Wednesday, April 25, 2012

LOS TRANSATLANTICOS-First Trip (BBE, 2012)

I'm dead serious here: this is some next level shit. I can't remember the last time I got a CD in the mail of an artist I didn't know anything about, without any expectations at all put it in the CD player and had my head blown off in a matter of seconds.
I was planning to do some home chores and had this playing as background and that task became simply impossible to achieve. I was instantly compelled to sit down in the sofa in front of the sound system and try to absorb and digest this album in the fullest. I even went back and replayed it from the beginning. And I even had to force myself to stay put, because my instinct, after listening only to the first two tracks was to run to my computer and write a laconic review: this is the best thing ever, period.
Los Transatlánticos is a project by a Croatian-by-the-way-of-Berlin producer and his Colombian friend working from both sides of the Atlantic and finding a common ground in Afro-tropical rhythms with a reggae dub feel. The result is, simply put, the future in ñu-cumbia and electropical music. And the bass, oh, that bass, man, it's MASSIVE. I almost never write words in all caps so you know when I do is because I really mean it. This is no fucking joke, the low frequencies on this album are so dope that they made me wanna go back and re-record all my Bondi Blaster album, if only I knew how to do that. Los Transatlánticos is like the best of Bomba Estéreo, Systema Solar and Sidestepper mixed together and mashed up over some transglobal über-deep bass with a surprise middle-eastern twist.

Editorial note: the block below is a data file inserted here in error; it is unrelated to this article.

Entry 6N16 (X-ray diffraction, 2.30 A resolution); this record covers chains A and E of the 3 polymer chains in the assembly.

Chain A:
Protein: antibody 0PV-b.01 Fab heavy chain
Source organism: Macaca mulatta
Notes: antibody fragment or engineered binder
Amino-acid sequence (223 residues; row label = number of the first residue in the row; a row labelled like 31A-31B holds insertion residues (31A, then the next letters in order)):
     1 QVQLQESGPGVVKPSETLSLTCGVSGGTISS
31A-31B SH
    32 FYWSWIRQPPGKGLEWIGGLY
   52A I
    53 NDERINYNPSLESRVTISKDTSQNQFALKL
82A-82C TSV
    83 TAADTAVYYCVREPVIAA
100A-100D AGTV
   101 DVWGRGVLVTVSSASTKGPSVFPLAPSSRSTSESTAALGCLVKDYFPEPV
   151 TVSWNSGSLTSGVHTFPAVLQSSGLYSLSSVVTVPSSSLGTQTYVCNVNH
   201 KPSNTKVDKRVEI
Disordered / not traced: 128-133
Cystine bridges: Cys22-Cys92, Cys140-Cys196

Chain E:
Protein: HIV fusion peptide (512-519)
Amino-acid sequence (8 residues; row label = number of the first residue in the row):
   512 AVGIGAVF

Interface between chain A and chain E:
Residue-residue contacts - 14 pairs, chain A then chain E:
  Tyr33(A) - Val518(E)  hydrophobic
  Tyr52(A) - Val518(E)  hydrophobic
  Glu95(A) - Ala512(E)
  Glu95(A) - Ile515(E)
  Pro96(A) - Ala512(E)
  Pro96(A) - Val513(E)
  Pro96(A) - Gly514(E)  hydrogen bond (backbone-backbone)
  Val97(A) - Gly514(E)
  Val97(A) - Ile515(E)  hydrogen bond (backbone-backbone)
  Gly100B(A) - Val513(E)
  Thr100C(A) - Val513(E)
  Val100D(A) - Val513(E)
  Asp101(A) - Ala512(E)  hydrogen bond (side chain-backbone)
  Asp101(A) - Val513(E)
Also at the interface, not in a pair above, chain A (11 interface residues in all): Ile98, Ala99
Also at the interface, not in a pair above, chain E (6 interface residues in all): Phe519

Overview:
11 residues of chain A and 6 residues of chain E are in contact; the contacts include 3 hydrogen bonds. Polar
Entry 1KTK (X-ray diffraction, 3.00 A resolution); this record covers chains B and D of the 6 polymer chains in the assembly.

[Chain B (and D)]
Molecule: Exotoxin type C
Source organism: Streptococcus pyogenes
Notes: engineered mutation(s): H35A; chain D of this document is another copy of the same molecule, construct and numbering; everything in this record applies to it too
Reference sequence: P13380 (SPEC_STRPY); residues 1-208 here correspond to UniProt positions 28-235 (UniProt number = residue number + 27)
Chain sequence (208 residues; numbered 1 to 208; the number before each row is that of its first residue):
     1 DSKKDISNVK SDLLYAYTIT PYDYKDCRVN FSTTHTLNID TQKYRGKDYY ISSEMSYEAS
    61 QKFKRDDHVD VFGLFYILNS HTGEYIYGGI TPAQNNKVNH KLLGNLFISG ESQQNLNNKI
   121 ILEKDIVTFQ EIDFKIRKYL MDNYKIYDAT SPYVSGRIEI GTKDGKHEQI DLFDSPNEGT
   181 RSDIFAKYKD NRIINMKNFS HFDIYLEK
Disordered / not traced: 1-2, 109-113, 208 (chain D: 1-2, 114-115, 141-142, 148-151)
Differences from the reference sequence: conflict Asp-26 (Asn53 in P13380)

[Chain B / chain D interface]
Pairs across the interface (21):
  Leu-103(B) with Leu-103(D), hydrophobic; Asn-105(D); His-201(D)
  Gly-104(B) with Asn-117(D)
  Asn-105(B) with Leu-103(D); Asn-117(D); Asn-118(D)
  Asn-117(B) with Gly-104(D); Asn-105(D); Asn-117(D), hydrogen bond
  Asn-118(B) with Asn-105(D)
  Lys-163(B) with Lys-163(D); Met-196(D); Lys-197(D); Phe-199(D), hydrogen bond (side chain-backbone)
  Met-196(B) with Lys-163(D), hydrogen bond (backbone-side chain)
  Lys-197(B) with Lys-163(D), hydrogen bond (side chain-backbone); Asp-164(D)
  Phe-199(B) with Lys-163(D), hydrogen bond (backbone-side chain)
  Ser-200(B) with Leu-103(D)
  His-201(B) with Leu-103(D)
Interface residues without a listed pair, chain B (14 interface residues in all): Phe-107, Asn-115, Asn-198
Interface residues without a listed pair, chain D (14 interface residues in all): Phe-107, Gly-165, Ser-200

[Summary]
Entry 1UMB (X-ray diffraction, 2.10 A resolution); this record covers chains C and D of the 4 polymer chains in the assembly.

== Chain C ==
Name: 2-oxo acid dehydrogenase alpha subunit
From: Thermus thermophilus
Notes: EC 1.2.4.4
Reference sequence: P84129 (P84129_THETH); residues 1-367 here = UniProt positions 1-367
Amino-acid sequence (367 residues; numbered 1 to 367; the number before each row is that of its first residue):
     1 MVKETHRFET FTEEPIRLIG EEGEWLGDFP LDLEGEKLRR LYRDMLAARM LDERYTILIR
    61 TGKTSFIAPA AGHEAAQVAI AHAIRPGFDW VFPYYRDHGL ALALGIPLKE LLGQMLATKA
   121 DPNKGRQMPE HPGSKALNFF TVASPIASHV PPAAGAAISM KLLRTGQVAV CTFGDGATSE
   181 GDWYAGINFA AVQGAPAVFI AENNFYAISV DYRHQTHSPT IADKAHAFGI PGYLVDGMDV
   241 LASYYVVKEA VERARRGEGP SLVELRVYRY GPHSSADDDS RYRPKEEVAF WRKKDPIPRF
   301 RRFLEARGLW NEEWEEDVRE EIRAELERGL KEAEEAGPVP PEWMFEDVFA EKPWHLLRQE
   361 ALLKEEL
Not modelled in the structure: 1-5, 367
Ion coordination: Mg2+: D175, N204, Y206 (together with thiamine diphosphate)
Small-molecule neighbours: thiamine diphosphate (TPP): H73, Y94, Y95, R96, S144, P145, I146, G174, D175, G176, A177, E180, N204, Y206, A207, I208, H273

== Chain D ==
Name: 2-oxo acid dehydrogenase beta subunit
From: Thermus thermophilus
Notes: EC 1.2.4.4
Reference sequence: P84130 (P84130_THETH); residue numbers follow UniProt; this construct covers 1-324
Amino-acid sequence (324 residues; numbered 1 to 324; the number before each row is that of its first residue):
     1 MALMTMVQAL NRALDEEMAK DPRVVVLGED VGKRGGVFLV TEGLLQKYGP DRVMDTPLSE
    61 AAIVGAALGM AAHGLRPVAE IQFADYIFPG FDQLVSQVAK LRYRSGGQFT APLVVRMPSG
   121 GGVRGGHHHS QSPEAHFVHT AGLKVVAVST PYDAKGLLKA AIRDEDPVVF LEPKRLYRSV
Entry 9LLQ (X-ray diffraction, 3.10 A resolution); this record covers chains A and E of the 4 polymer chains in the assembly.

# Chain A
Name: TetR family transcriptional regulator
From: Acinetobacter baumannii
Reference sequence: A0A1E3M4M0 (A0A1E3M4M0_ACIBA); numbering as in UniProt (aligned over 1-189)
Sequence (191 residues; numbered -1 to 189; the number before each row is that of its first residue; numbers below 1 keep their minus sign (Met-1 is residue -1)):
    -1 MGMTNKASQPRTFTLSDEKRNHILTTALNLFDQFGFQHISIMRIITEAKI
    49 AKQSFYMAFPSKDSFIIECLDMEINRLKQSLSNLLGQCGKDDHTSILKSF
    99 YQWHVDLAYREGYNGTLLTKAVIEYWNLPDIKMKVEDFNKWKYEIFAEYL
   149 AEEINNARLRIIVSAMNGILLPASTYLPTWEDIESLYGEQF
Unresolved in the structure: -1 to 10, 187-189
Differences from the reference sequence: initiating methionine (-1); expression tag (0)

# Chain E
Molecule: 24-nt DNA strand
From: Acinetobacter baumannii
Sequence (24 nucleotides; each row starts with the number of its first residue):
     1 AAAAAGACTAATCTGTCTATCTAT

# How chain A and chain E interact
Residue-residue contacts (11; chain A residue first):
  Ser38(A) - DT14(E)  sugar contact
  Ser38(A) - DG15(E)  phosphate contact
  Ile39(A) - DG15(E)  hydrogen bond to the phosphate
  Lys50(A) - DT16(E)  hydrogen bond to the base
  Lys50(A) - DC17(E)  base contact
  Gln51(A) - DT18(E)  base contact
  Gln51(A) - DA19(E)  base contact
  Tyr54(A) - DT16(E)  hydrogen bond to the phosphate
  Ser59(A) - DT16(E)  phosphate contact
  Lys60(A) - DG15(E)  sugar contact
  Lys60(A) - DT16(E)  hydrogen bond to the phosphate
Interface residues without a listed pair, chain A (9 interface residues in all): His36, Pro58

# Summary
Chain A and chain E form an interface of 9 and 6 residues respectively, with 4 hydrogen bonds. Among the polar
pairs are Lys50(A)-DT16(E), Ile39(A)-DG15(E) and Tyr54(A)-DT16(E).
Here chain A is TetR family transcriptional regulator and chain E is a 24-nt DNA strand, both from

As if that wasn't enough to get you all hyped up, the album comes with two bonus tracks, remixes they did for Colombia's Systema Solar and La 33.
Man, today is my birthday and this is, so far, the only gift I've got and let me tell you, I'm done. I don't need anything else. Thank you BBE for releasing this and for sending me a promo. Only one little request, please, pretty-please, press (at least some singles of) this on vinyl, I desperately need to play it on my sets.

The album will be released in May, 2012, keep and eye on BBE's website for news.

Tuesday, April 17, 2012

MATI ZUNDEL-Amazónico Gravitante (ZZK/Waxploitation, 2012)

A few weeks ago I interviewed Mati Zundel for Remezcla.com. Usually, when I do something like that, I don't do an album review on my blog because I don't wanna repeat myself. I mean, everything that I wanted you to know about this new album is pretty much covered in that friendly conversation we had on skype with one of the few ZZK Records' artists that I haven't met in person yet.
One thing that wasn't mentioned on that interview, however, is the fact that the album was going to be released on double vinyl LP format. That I didn't know, otherwise, obviously, I would've pointed it out, being the vinyl fiend that I am.
I didn't know that until last week and as soon as I found out I ran to buy my copy (and I strongly suggests you do the same if you haven't done so yet). I had previously purchased the album digitally so I ended up paying for it twice (also, in between those to events, I got a free promo download from the label). But this didn't bother me at all, because Mati Zundel's debut album is my favorite album of 2012, so far. Now it's part of the elitist list of albums that I bought twice (in two different formats) next to Gotan Project's La Revancha del Tango and M.I.A.'s Arular (there're definitely a few more on that list but I can't come up with their names in this precise moment and I'm not gonna go check).